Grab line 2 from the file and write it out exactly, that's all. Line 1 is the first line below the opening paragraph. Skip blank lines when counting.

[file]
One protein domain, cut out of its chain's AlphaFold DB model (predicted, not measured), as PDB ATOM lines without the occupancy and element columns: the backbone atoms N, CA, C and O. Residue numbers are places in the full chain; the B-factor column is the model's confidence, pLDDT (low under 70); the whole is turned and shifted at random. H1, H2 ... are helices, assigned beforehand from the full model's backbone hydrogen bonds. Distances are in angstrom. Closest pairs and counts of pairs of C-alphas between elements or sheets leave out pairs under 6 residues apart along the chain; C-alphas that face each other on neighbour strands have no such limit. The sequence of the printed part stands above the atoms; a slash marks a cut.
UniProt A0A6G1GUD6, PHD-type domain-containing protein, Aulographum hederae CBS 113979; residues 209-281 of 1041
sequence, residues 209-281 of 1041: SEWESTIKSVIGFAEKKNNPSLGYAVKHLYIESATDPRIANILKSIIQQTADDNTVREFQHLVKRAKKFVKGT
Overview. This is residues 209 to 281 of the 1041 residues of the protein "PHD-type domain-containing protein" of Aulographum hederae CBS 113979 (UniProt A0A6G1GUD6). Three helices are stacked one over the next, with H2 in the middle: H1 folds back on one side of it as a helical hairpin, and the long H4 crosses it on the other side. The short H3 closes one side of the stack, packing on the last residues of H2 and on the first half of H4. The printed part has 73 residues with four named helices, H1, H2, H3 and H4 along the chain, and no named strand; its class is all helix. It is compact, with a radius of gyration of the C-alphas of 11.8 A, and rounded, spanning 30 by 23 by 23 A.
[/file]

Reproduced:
sequence, residues 209-281 of 1041: SEWESTIKSVIGFAEKKNNPSLGYAVKHLYIESATDPRIANILKSIIQQTADDNTVREFQHLVKRAKKFVKGT